US President Donald Trump and his Supreme Court nominee Amy Coney Barrett (Image: AP/Alex Brandon)

Another election, another debate over the right of a US president to fill a Supreme Court vacancy in the final months of their term.

President Donald Trump has selected Amy Coney Barrett to replace the late Ruth Bader Ginsburg on the US Supreme Court, and Senate Republicans are committing to support him, despite taking the opposite stance when Barack Obama attempted the same thing in 2016.

It’s already become a flashpoint — US$1.8 million has been spent on political ads about the Supreme Court in the 10 days since Ginsburg’s death, according to Advertising Analytics.

The question then becomes: what, if anything, can the Democrats do in response?

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The short answer is bollocks all, really. Republicans hold the majority in the Senate, and the chance to install another conservative Supreme Court justice — confirming conservative domination of the court for decades to come — has swept away any concerns about quaint notions like consistency.

The best bet will be disruption and delay — slowing legislative business and calling committee business to a halt as often as possible, among many other uses of process. Indeed, a memo is circulating on capital hill urging just that. Elsewhere, senators are arguing they won’t meet with Barrett and will potentially boycott her confirmation hearings.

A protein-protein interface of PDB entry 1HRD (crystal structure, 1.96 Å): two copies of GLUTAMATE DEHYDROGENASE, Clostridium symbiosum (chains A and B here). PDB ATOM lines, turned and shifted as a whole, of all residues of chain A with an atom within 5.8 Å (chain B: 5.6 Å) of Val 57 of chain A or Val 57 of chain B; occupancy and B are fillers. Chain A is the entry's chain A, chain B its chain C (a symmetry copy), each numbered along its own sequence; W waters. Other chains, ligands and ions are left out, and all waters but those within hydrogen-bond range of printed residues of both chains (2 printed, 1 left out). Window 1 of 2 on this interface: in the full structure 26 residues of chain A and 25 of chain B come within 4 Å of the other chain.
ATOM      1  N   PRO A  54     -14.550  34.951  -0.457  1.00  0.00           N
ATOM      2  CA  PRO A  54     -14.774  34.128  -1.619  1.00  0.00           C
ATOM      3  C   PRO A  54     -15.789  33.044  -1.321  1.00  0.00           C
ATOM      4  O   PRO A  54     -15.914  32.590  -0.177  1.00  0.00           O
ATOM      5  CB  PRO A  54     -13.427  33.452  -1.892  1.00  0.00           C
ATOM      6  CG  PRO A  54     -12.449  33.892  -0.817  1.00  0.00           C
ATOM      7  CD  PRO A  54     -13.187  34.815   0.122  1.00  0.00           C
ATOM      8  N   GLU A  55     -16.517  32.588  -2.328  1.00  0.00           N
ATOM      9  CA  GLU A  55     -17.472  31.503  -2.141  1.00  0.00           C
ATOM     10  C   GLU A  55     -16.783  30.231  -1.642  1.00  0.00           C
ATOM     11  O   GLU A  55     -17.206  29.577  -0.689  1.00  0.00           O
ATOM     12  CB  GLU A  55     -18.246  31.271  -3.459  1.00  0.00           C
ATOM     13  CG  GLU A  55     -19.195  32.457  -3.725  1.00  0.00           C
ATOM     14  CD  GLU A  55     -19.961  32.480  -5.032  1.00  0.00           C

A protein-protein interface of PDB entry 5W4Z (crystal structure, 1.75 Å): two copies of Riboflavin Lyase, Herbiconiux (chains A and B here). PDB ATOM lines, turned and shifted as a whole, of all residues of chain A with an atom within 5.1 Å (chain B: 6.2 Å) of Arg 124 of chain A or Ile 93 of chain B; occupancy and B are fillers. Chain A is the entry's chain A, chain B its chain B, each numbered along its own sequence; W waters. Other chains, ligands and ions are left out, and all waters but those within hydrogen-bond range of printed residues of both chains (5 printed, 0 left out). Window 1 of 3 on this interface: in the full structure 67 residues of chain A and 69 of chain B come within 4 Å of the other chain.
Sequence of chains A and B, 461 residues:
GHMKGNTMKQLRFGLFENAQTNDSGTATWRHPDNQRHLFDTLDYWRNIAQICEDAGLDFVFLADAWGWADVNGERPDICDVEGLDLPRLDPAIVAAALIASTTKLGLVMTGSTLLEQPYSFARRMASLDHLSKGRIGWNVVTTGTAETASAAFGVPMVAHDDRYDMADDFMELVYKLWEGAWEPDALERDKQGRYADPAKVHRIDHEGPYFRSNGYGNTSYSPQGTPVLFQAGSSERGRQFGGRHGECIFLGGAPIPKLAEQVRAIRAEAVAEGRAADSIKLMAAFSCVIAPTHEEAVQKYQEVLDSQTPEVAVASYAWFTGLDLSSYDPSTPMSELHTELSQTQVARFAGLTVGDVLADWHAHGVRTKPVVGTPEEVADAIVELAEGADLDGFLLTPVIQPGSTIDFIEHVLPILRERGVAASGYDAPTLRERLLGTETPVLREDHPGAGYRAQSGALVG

But in the likely event this fails, things get more interesting if the Democrats take back the Senate in November.

In that case, they could potentially bring in reforms to prevent the Republicans’ ceaseless gerrymandering (and thus control of various judicial appointments) and strengthen the Voting Rights Act to end voter suppression among groups more likely to vote Democrat.

Finally there’s the possibility of expanding the Supreme Court from nine to 11 justices, and making appointments to mitigate the current conservative majority. Of course, that relies on a Joe Biden presidency and a Democratic majority in Congress and the Senate — which adds a layer of political risk to Democratic senators acting as gleeful wreckers for the next few months.